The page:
One year after a homeless encampment at Oppenheimer Park was shut down as part of the province’s COVID-19 response, Global News has learned the city of Vancouver is on the hook for more than $3.5 million in services and costs associated with the Downtown Eastside green space’s more than 18 months as a tent city.
Records obtained from the city show that between October 2018 and June 2020, $995,436 was spent on regular Arts, Culture and Community Services (ACCS) including field house operations, while every day Park Board costs totaled $418,314.
The Vancouver Police Department billed $270,232 for on-duty work during the same time period, and $510,715 in callout/incremental costs including overtime.
Policing costs, released to Global News in response to a Freedom of Information request, total $780,947 and include overtime for the August 2019 injunction, weekday callouts, assisting parks staff on weekends, and the effort to rehouse campers.
The data does not include regular police calls for service to Oppenheimer Park as the VPD said it is not possible to assign a cost and time to each call for service.
The city’s engineering department, ACCS and park board spent a combined $113,247 on decampment efforts in 2019 and 2020.
By the end of September 2020, the City of Vancouver estimated it had spent $450,000 on restoration at Oppenheimer Park.
More than seven months later, the board said the restoration cost is still estimated to be around $450,000.
The city said the cost to restore the fieldhouse, which is separate from the park restoration, has jumped from an estimated $420,000 for repairs to $750,000 for a full rebuild using hardier materials “which will help mitigate future issues such as rot caused by flooding, and result in less downtime when repairs such as graffiti removal are needed.”
Add up all of the above and Vancouver taxpayers are facing a $3,507,944 bill for the tent city — and that total doesn’t include Vancouver Fire and Rescue Service costs, or all of the homelessness outreach.
“Unfortunately, they’re throwing money at the problem and we don’t have the results that we need to show for it,” Kris Sims of the Canadian Taxpayers Federation said.
Sims said she doesn’t believe Vancouver citizens and taxpayers are being well served when their leaders pump $3.5 million into one city park “for people to live in tents in utter misery for 19 months.”
“We can see that this is not good value,” Sims told Global News.
Global News asked the mayor if he considered this to be taxpayers’ money well spent, and how much taxpayers can expect to pay for similar services at the Strathcona Park tent city, where decampment is almost complete.
Kennedy Stewart was not available for an interview and instead sent a statement which passed the buck to the provincial and federal governments.
“Homelessness is expensive, it doesn’t matter if it’s an encampment in a park, or someone sleeping in an alley,” Stewart said.
“That’s why cities across B.C. and Canada have been calling on senior governments for more investments to support homeless and under-housed neighbours. Without it, cities are left paying for emergency services like these.”
Stewart stated that he’d “much rather have spent this money on housing” but that the city now has willing partners in Victoria and Ottawa who understand that “it’s a better use of money to make sure people have warm, safe housing, instead of ignoring this problem like so many previous governments have.”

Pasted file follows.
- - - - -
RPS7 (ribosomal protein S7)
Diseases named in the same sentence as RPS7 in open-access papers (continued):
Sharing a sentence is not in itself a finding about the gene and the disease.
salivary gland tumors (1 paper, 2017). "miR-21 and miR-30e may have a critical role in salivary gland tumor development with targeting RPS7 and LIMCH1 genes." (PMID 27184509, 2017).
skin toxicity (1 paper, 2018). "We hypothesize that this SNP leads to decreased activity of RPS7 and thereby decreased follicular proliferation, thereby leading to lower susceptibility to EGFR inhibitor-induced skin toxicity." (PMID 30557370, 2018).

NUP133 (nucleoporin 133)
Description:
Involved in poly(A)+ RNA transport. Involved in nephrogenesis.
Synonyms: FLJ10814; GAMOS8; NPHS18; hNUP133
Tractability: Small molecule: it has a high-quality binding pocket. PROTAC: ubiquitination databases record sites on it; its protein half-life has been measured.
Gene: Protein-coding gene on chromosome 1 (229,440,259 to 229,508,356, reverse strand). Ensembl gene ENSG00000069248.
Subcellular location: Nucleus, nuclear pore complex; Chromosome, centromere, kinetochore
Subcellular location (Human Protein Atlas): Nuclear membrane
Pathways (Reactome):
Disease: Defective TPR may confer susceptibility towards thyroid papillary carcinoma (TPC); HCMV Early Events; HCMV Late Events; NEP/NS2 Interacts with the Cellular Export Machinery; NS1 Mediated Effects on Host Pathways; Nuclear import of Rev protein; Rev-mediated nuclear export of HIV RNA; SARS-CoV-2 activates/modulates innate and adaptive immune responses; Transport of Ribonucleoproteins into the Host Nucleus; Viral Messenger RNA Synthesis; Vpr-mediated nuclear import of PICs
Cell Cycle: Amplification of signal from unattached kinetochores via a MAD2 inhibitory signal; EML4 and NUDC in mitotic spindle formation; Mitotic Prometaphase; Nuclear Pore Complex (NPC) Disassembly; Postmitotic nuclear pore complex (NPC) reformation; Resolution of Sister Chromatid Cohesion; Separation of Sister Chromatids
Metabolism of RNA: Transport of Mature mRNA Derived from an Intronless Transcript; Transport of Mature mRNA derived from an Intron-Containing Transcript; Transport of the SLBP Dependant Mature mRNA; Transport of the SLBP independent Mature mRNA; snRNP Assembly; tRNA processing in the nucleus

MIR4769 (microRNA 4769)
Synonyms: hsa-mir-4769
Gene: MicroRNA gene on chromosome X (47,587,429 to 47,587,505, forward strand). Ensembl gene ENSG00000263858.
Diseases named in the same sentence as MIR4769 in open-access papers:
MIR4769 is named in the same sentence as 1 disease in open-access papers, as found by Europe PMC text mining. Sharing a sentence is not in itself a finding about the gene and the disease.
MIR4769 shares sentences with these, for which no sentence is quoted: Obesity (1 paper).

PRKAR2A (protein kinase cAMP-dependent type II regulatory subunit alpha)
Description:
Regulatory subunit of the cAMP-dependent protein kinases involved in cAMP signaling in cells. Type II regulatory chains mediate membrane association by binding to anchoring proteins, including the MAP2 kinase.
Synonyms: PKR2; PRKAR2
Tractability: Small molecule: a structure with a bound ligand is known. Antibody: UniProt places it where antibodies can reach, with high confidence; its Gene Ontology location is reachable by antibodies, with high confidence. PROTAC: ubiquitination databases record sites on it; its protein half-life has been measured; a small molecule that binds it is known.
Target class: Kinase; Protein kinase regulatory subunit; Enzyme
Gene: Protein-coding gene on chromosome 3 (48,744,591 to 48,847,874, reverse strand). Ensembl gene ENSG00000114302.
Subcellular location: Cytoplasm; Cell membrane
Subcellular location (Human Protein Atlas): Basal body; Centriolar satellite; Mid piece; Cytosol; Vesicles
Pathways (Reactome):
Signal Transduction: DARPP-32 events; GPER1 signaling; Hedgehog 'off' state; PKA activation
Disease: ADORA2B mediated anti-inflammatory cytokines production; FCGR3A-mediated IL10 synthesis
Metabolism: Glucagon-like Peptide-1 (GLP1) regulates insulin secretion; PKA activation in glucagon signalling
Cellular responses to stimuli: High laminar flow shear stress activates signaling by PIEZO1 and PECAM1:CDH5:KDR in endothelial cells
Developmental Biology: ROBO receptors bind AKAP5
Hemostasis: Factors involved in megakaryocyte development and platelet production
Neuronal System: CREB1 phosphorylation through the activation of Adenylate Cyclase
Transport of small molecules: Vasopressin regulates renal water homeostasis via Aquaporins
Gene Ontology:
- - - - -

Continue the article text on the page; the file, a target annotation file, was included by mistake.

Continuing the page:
Ken Sim, who ran as the mayoral candidate for the Non-Partisan Association (NPA) in 2018 and lost to Stewart by less than 1,000 votes, said the Oppenheimer encampment costs are a failure of accountability, transparency and effectiveness.
“Our city expects better, and it deserves better,” Sim told Global News.
Sim, who is now a 2022 city of Vancouver mayoral candidate, said action on Oppenheimer and Strathcona parks was delayed by a jurisdictional fight, which slowed down the process of getting people help and housing.
That’s why Sim said he’s committed to abolishing the elected park board and rolling it back under the authority of city council if he wins next fall’s mayoral election. Abolishing the park board, which is enshrined in the Vancouver Charter, would require action by the provincial government.
Vancouver Coun. Pete Fry said he’s also frustrated over the Oppenheimer Park expenditures.
“That money could have been spent on a lot of other things,” Fry told Global News.
The Green Party councillor said the ongoing costs are an expensive lesson that parks are not able to handle this kind of stress.
A costly fix is also expected at Strathcona Park, where a 10-month encampment is coming to an end. Due to a phased decampment, the west side of the park is open.
“I think the east side’s going to take a little bit more investment,” said Fry.
“There’s rat holes throughout the entire field so I imagine there is going to have to be some significant remediation.”
The City of Vancouver said Oppenheimer Park’s 2020 decampment costs of $94,328 were recovered from the province.
Breakdown of Oppenheimer Park encampment costs (Oct. 2018 – June 2020):
Arts, Culture and Community Services(regular work including Field House operations)
- 2018 – $417,991
- 2019 – $410,687
- 2020 – $166,758
ACCS Total: $995,436
*May not include cost of homelessness outreach
Parks (regular work)
- 2019- $279,500
- 2020- $138,814
- ACCS (2019) – $18,919
- ACCS (2020) – $16,261
- Parks (2020) – $69,168
- Engineering (2020) – $8,899
*2020 decampment costs of $94,328 recovered from province
- On Duty- $270,232
- Callout incremental- $510,715
*Not including regular police calls for service
- General: $450,000
- Fieldhouse rebuild: $750,000
Total costs: $3,507,944
*Not including Vancouver Fire & Rescue Service costs